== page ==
Hi Katie, I love that you have a good feel for your body…learning to listen/read how you feel and what it means. That’s VERY important, since we are all different and we each respond to training differently. Anyway, I suggest you consider doing a 1-1 cycle in which you simply alternate one week of bouldering (and strength/power training) with one week of roped climbing (and other anaerobic-endurance types of exercises). This is what I have many climbers do during their climbing season, since it’s easy to integrate with outdoor climbing. In doing a 1-1, you should always be sure to have at least 3 rest days from climbing each week (although you can do aerobic or push muscles on these rest days). Also, take 2 or 3 consecutive days off before an important day of outdoor climbing (a day you want to be 100% fresh for sending hard). Hope this helps! Let me know how your season goes.

So, I was wondering what the best way to gain endurance is? Is there anything other than laps that I can do to help my endurance? If I can send 11b/c than on what rating route should I do laps on? I used to be a gymnast until a couple years ago (I’m 16 years old and I’ve been climbing 2.5 years) so the power and strength aspect I am pretty okay with, but I get pumped so fast on almost anything. This has been frustrating for SCS comps and outdoor climbing. Thanks a bunch! –Leah (Illinois)

Hi Leah, Interval climbing, laps, and 4×4 bouldering are all good methods to develop endurance. That said, as a climber of just 2.5 years I think you can improve your endurance a LOT by improving technique and body positioning, relaxing (not overgripping), and moving fast on hard/steep climbs. By improving technique and climbing economy, you will be sending much harder in no time at all!

Hi, My friend’s mom went to your clinic on Youth Training where you talked about finger health. I have recently broken my growth plate at the farthest knuckle of my middle finger and I slightly injured the tendon on the bottom of the finger. I am wearng a splint and not climbing for two weeks. I have actually climbed a few times, but lightly (5.11). I soon have a Regional comp and I hope that it has healed by then. I really want to compete so that I can qualify for Divisionals, and then Nationals. Do you have any suggestions on how to tape, so that I can keep the finger healthy, or how to prevent these. I just want to put a few things out there: I’m 13 years old, I am a very consistent “crimper”, and I do quite a bit of campusing (1-3 times a week on average). Thanks! –Margo (Colorado)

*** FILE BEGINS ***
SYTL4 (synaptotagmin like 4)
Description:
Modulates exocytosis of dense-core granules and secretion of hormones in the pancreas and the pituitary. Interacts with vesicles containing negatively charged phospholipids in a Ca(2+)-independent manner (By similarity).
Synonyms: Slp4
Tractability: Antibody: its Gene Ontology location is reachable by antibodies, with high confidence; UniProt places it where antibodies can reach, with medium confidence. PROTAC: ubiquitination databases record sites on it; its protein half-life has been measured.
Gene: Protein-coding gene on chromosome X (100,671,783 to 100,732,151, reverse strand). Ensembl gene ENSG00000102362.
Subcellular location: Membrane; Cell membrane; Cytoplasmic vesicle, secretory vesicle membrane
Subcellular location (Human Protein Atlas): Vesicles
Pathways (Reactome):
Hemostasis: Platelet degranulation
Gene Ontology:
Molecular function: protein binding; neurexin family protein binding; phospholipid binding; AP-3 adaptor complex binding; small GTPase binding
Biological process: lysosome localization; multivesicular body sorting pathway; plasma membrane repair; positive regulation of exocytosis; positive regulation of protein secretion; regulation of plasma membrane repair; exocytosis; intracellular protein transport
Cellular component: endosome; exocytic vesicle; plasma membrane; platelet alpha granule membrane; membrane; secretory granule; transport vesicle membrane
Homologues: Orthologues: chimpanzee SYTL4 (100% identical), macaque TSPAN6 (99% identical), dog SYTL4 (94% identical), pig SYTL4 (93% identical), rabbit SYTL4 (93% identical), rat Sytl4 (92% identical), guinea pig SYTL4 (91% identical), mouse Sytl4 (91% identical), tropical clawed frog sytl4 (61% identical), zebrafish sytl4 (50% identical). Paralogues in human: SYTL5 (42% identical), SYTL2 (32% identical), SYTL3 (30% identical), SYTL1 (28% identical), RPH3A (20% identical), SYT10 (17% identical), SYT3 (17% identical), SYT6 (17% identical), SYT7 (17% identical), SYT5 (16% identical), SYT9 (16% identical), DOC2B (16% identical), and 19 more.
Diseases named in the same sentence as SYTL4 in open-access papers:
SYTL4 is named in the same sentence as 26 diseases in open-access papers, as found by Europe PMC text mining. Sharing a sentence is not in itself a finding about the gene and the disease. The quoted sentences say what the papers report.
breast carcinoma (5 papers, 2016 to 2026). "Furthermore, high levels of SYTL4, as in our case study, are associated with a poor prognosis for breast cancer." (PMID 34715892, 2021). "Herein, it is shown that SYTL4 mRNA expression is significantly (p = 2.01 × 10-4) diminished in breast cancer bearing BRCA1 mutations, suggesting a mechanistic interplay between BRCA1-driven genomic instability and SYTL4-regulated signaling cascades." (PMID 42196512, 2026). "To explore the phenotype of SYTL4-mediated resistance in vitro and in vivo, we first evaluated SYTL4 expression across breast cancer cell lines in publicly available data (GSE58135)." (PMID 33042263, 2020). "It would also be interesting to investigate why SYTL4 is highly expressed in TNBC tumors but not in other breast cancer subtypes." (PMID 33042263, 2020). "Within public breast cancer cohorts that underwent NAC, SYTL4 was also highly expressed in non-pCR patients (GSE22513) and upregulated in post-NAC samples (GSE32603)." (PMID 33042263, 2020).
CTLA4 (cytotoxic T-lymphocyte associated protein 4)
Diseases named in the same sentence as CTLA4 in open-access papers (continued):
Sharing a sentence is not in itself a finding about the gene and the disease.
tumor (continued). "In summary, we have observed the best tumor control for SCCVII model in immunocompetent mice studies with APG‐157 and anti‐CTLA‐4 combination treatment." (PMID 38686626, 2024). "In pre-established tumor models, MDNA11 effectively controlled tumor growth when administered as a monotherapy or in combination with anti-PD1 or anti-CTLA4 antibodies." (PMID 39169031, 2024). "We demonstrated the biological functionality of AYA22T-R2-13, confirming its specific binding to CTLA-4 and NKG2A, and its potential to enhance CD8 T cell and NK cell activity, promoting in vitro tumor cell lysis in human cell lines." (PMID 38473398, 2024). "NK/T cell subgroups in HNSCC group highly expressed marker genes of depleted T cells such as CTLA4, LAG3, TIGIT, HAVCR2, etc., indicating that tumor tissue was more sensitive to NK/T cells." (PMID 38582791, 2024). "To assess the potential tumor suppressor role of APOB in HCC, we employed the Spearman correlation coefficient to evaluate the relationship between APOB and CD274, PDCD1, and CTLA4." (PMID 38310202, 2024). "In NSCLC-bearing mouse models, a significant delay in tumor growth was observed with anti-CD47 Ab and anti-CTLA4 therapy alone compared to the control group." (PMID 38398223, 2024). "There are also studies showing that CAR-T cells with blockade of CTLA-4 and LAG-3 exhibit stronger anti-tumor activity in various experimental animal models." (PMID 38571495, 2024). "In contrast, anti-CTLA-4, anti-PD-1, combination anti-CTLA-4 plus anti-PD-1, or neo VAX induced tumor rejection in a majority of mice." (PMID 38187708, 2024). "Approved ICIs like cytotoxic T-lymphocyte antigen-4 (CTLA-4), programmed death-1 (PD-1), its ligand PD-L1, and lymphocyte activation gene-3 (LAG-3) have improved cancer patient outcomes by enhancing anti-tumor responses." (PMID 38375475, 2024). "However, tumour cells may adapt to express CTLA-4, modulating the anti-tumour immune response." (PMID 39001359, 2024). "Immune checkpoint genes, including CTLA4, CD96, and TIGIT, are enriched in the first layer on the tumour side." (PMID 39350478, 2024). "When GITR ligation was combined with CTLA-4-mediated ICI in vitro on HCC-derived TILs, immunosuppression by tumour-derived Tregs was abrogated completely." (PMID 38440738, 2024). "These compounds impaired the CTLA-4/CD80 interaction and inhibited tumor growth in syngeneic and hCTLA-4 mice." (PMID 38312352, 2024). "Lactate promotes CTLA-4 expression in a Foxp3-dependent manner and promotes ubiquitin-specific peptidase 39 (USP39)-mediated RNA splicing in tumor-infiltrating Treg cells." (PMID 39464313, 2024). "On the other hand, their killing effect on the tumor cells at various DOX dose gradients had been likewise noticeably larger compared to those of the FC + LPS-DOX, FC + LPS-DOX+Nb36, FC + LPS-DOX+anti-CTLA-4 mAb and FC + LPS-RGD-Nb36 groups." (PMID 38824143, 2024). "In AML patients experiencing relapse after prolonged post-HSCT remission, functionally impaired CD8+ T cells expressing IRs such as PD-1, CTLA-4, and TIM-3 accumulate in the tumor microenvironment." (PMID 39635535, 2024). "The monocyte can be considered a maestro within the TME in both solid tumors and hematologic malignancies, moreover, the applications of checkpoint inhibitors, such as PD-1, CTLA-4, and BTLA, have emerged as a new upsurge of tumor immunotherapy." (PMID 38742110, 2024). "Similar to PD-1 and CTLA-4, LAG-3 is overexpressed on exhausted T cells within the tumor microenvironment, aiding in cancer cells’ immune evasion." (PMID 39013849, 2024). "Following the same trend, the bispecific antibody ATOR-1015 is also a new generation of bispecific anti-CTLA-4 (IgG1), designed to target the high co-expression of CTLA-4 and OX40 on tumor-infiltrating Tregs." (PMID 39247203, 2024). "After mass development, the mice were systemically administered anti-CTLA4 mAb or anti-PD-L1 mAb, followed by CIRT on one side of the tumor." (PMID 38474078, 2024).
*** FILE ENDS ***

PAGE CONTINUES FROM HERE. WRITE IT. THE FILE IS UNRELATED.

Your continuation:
Hi Margo, I’m concerned about your finger, especially the growth plate injury (which often takes several weeks or more to heal). I suggest you cease all campus training, since this is most likely the cause of the injury (even if you didn’t notice it happen while campusing). Age 12 – 15 is a dicing time as you have your growth spurt–you could easy get this injury again so be very careful. I’d focus mainly on climbing as your training and stay away from super stressful stuff like campus training. You can be an awesome climber—and win comps–without campus training. Now go prove me right!